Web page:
A recipe for roasted garlic is by no means new but it is delicious and versatile and you can make it with local garlic that is now in season. Maybe you've forgotten how good it can be?
I am also posting this recipe to remind people to buy Ontario garlic as there is not that much of it available and the flavour towers over the papery, dry Chinese garlic offered for sale in the stores over the winter. Last fall I bought 50 heads of Ontario garlic and I ran out early June - that is roughly one head per week. I stored it in mesh bags in a cooler part of my basement and it kept very well. You have to store it in a dark, cool place in a basket or mesh bag that the air can flow through.
In Ontario, only 160 to 200 hectares are planted with garlic these days, according to the Garlic Growers Association of Ontario, and most of it is sold at roadside stands, farmers markets, garlic festivals and a few independent grocers. In 2001, in contrast, we grew 1,600 hectares of garlic, but that was before our market was flooded with garlic from countries like China.The link below describes black garlic being introduced into gourmet markets but it is also my reference for the sad decline in Ontario garlic production http://www.thestar.com/article/692602
As for home-prepared mixtures of garlic in oil, Health Canada recommends that these be made fresh for use and not left around at room temperatures. Refrigerate leftovers for use within 7 days, freeze or discard. http://www.hc-sc.gc.ca/hl-vs/iyh-vsv/food-aliment/garlic-ail-eng.php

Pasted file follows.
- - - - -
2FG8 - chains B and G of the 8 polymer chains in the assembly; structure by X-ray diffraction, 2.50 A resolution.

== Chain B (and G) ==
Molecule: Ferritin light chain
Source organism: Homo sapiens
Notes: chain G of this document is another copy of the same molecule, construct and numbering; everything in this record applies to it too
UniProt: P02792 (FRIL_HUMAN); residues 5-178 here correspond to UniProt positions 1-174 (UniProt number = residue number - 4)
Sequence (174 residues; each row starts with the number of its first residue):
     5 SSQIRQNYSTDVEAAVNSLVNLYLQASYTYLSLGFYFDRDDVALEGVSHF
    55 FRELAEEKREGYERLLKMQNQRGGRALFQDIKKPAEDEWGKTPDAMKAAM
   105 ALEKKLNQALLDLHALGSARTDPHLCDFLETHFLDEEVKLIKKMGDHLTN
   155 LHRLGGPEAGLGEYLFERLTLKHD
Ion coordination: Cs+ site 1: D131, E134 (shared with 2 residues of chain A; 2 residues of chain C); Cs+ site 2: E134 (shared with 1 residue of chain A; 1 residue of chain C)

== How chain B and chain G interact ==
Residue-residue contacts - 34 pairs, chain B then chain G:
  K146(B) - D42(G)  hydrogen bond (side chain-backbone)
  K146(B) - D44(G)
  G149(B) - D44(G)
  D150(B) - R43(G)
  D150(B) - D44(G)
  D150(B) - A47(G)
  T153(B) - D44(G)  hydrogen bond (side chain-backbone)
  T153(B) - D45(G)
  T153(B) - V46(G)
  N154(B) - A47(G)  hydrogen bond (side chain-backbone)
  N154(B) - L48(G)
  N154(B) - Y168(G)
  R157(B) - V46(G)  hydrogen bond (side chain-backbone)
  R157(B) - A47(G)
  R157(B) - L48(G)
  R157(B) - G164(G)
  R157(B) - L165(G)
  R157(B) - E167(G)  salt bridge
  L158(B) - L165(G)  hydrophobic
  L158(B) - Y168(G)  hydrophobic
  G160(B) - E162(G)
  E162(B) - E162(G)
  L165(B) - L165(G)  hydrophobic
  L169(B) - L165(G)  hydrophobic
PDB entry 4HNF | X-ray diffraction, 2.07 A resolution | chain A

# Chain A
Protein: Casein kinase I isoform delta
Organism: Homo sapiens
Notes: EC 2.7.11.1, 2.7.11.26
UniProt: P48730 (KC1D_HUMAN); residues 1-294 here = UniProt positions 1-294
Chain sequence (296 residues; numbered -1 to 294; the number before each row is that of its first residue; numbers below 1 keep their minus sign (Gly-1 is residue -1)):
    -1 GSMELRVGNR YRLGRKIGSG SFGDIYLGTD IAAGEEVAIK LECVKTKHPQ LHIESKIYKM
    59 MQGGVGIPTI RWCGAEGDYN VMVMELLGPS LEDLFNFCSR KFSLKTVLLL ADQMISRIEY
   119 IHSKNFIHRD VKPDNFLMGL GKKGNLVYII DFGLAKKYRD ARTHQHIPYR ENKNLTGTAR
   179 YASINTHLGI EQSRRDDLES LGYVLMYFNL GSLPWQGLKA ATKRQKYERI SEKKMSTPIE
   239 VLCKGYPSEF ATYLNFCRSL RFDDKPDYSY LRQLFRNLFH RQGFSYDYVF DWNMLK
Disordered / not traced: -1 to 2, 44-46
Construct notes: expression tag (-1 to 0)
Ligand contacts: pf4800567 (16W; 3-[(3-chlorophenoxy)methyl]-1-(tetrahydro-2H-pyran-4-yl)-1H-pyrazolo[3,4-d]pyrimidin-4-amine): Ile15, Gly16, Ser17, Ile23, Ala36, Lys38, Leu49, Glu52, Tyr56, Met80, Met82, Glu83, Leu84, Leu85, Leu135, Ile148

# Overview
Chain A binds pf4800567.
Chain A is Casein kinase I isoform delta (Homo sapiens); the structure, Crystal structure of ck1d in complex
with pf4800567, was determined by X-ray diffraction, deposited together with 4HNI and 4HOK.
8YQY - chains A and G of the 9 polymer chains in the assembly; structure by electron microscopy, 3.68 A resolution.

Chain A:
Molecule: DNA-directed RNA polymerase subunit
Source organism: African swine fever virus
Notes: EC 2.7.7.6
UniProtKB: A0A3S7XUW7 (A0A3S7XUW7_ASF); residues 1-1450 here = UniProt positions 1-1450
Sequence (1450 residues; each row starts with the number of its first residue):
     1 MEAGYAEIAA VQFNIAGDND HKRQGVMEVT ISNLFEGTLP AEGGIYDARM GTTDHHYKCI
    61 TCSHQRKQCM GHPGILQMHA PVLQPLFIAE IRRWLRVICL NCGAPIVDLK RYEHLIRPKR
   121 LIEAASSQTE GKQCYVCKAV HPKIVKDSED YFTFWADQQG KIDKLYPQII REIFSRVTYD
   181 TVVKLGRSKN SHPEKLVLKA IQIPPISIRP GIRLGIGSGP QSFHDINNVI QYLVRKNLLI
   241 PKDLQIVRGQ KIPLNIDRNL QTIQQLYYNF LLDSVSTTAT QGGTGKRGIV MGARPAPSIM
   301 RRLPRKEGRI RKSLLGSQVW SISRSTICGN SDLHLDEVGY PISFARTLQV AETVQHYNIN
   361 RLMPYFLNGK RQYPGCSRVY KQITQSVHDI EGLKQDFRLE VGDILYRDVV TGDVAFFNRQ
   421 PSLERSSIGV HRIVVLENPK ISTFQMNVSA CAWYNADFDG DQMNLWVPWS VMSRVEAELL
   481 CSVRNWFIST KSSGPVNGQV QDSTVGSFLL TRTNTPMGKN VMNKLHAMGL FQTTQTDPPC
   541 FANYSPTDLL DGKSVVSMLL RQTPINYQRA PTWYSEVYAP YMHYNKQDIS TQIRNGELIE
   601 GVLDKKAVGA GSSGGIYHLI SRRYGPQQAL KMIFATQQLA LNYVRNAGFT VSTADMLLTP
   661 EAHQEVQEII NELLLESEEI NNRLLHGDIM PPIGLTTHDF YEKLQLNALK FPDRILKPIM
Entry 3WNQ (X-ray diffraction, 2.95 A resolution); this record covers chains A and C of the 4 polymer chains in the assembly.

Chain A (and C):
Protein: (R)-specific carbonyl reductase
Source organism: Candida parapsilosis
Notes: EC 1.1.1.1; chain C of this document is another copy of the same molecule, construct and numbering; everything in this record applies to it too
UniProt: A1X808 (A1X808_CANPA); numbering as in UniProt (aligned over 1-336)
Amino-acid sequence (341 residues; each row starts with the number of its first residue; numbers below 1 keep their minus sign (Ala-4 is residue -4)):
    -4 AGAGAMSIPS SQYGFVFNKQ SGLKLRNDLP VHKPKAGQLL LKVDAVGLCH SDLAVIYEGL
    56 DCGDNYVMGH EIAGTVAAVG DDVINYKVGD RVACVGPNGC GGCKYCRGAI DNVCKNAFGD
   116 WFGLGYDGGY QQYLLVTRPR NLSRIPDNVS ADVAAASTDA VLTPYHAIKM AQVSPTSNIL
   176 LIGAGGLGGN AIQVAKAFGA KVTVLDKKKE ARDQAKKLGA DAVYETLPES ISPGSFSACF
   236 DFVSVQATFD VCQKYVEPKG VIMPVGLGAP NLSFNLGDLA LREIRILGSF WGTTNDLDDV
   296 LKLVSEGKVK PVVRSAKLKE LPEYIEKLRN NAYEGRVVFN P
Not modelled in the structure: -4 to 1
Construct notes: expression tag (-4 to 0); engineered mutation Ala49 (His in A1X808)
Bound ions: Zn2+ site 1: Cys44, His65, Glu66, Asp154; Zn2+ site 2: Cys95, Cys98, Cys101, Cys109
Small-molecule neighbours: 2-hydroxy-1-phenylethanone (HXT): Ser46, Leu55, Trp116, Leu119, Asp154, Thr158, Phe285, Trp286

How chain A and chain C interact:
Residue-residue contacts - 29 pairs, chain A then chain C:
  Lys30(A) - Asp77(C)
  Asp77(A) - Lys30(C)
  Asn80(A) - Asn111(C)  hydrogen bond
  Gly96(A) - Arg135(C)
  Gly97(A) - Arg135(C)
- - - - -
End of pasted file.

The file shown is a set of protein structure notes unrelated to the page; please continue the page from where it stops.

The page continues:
Visit your local farmer's markets to buy fresh, local garlic. Ontario garlic (not necessarily local) is usually sold by L'Amie nursery out at the Junction in North Bay. Local garlic from Warrren was also on an order sheet recently from the Dalew Farm who deliver into North Bay. Email them for a product list and delivery schedule.
Dalew Farms, 10781 Hwy 64, Lavigne, ON, P0H 1R0. Tel: (705) 594-1823 Email: firstname.lastname@example.org
If you know of other sources to buy local Ontario garlic please post them in the comments area. With our buying power I hope that we can stimulate local farmers to grow more of this delicious culinary essential.
5 whole heads/bulb garlic
2-3 Tbsp (30-45 ml) olive oil
Salt, ground black pepper and rosemary (or other herb like oregano)- a good sprinkle on each bulb
Preheat oven to 350’F. Cut the sprout or pointed end of garlic flat keeping the bulb in tact and place in baking dish. Drizzle bulbs with olive oil and sprinkle each with a pinch of salt, pepper and dried rosemary or oregano. Bake 45 minutes. Squeeze out of the garlic skins using your fingers. Serve warm or cold.
Bread Dipping Variation: To serve as a condiment for good bread, place 1/4 cup (60 ml) of the mashed roasted garlic in a saucer and pour over 2 Tbsp (30 ml) each XV olive oil and balsamic vinegar. Sprinkle with fresh chopped herbs and hot chili if you like. More salt and fresh ground black pepper can be added as well. This is a chance to use your pretty saucers that don't seem to get used and appreciated.
To make a roasted garlic oil puree the roasted mashed garlic from 5 heads (as prepared above) with a cup (250 ml) of XV olive oil. Store in fridge. Combine with balsamic vinegar for a salad dressing or bread dipping sauce.
NUTRITION FACTS (per 1/2 head or 5 cloves): 50 calories, 3 g fat, 0 g saturated fat, 0 mg cholesterol, 5 g carbohydrate, 1 g protein, 8% vitamin C, 2% each iron and calcium. Of course garlic has many other nutritional and medicinal properties which don't show up in the typical computerized nutrient analysis!
© Nancy Guppy, RD, MHSc
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